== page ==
Completing Tasks with a Toddler

I am really good at creating lists, and I’m really good at starting projects. Unfortunately, the most important task of actually completing the items on the list or finishing the project is where I struggle the most. It seems my intended project tasks take way longer than planned. At this point my mind starts playing tricks on me. Suddenly, I begin thinking about every other thing I should or could be doing instead of the task at hand.

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For example: Instead of organizing my desk, I could be folding laundry, taking the dog for a walk, playing with Cooper, napping, running errands--you know, both the fun activities and the tedious chores around the house. Now when I add in the growing list of work to-do’s--sending more emails, listening to more podcasts, writing more blogs, growing Be Better through networking-- my mind hits overload.  The problem with this never-ending list of unfinished projects is I can never reward myself with the sense of actually accomplishing something. The visual of unfinished projects scattered around the house leaves me with an overwhelming feeling of defeat.

So this week the #bebetter52 challenge to focus on 15-minute tasks satisfied my intense 37-week-pregnant desire to nest before baby arrives and acknowledge the little mini-accomplishments I completed throughout the day.

Completing Tasks with a Toddler

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Everyday I try to find creative ways to entertain and interact with Cooper. If I am in the right frame of mind, grocery shopping can be one of those ways. It involves slowing down, being patient, constantly talking and describing the different types of vegetables, fruits and foods I place in the cart.  Yes, it might take twice as long, but the experience is hundreds of times more pleasant for the two of us. So this week, I looked for other projects Cooper could help me with around the house, most of them taking 15 minutes or less, others longer.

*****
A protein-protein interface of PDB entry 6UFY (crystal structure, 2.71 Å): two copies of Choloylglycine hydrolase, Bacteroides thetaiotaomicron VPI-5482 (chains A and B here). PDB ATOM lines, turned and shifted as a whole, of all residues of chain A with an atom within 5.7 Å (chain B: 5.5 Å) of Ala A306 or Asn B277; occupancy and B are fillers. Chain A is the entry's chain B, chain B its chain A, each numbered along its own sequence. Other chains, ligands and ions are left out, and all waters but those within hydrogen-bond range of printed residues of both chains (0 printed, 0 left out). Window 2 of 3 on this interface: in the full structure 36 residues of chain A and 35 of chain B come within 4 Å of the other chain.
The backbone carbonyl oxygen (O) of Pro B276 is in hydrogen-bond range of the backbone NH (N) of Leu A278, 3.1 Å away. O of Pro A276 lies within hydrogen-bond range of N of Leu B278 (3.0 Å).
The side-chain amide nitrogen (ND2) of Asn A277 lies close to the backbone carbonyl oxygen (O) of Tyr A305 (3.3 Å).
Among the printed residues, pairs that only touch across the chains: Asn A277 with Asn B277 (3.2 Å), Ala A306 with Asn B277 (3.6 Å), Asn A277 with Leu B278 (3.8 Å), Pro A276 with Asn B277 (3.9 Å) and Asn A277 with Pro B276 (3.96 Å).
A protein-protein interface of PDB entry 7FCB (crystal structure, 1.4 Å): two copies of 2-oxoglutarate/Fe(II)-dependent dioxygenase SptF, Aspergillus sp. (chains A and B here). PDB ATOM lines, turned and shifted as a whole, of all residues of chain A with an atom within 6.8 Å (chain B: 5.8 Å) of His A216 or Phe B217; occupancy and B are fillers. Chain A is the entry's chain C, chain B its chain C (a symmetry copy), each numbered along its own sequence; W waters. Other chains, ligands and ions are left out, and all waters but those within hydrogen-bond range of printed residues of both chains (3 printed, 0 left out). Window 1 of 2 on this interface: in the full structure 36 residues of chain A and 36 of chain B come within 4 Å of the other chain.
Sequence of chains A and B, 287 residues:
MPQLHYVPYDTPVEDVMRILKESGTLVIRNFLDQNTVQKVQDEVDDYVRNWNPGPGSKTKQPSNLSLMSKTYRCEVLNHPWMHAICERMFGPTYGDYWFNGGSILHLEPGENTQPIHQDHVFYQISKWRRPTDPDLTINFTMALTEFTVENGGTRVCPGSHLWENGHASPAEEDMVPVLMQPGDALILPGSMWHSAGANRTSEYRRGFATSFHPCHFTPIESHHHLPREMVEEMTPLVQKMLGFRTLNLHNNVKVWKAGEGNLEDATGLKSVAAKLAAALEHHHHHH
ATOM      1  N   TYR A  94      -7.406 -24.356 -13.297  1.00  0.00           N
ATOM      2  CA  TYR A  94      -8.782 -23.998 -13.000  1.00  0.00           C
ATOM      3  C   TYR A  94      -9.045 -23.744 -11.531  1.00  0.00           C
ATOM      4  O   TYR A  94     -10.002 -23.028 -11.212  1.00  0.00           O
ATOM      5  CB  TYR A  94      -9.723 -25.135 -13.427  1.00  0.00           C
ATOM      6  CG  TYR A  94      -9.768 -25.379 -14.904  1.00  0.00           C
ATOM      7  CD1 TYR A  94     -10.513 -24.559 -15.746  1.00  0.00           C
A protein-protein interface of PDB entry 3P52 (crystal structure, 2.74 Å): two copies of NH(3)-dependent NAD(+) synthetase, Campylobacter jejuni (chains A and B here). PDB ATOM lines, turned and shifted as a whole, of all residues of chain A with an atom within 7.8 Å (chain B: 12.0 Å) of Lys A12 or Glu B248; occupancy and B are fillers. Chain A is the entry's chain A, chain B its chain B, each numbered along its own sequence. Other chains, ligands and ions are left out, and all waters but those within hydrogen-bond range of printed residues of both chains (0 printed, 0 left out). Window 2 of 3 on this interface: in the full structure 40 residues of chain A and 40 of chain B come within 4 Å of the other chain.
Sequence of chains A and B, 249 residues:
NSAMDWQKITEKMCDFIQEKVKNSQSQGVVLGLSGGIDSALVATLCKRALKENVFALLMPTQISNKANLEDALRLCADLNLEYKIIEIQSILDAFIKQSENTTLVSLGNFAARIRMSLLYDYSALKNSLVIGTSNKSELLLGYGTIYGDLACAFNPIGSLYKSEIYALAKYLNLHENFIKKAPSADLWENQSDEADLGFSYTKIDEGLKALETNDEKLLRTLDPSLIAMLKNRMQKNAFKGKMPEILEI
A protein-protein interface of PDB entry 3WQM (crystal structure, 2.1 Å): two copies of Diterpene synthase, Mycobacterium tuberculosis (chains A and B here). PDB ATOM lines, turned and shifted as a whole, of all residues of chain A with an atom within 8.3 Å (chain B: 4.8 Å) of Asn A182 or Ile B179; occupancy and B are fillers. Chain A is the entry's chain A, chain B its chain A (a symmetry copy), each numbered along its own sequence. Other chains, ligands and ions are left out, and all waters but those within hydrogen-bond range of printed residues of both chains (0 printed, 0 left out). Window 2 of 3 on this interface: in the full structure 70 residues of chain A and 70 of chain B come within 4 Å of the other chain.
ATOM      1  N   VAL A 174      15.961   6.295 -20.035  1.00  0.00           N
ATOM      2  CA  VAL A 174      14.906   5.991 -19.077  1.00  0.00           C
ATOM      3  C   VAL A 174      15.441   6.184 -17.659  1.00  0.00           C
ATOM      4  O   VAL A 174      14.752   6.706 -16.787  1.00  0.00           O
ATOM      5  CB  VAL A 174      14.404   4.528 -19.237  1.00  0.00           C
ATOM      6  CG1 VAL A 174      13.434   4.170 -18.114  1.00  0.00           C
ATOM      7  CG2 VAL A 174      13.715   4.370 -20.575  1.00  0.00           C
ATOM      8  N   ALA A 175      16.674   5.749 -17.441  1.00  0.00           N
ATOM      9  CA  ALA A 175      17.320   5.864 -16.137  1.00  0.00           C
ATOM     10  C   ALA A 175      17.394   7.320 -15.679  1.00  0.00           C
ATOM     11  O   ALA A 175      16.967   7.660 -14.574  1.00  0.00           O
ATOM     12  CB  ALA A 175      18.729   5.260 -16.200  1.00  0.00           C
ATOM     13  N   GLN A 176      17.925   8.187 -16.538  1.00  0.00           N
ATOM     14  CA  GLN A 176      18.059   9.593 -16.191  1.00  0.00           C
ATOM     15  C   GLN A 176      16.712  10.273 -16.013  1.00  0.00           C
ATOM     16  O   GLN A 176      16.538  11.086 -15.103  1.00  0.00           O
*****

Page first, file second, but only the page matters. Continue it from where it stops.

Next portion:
Making Dinner: Especially now I am 37-weeks pregnant, cooking dinner is not something I put off most nights.  I am just not hungry, so I assume my husband isn’t either. Actually, I am amazed anyone can cook after 5 pm with a fussy toddler demanding attention.  This week though, I decided to carry Coop’s Ikea table into the kitchen, tie an apron around her chubby waist and involve her in dinner prep. Yes, it was twice as messy and took twice as long, but it was a hundred times more enjoyable than doing it alone. She learned the names of different grilled veggies while practicing to stir with a whisk.

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Folding laundry: Again twice as long and twice as messy, but eventually we get the job done. I bring the basket into her nursery while I fold. She folds and unfolds, puts the clothes into the basket and then takes them back out. Recently, I started asking her to put the clothes in the appropriate drawers. If her patience runs out, which normally happens 15 minutes in, I simply leave the task unfinished until I can come back to complete. Involving her in the responsibility felt satisfying for both of us. The time may come when my little helper will put up a fight in terms of chores, but for now, she loves the one-on-one interaction.

Sense of Accomplishment

As mentioned before, I needed this week’s  #bebetter52 challenge. I realized my follow- through attention span is not even 15 minutes, so for me to remain focused on a single activity for 15 minutes felt like a major accomplishment in itself. Many times at the end of the day, I would look at my unorganized work space and throw my hands up in the air. But then I told myself, just work on it for 15 minutes. Cooper was already in bed, so that 15 minutes of dread turned into 30 minutes of productivity. My desk is still not 100% organized, but it is getting there. Every time the 15 minutes was up, I took in a breath to positively acknowledge what I’d accomplished. We deserve these little moments during the day to reward ourselves for our successes rather than to denigrate ourselves by feeling overwhelmed with failures.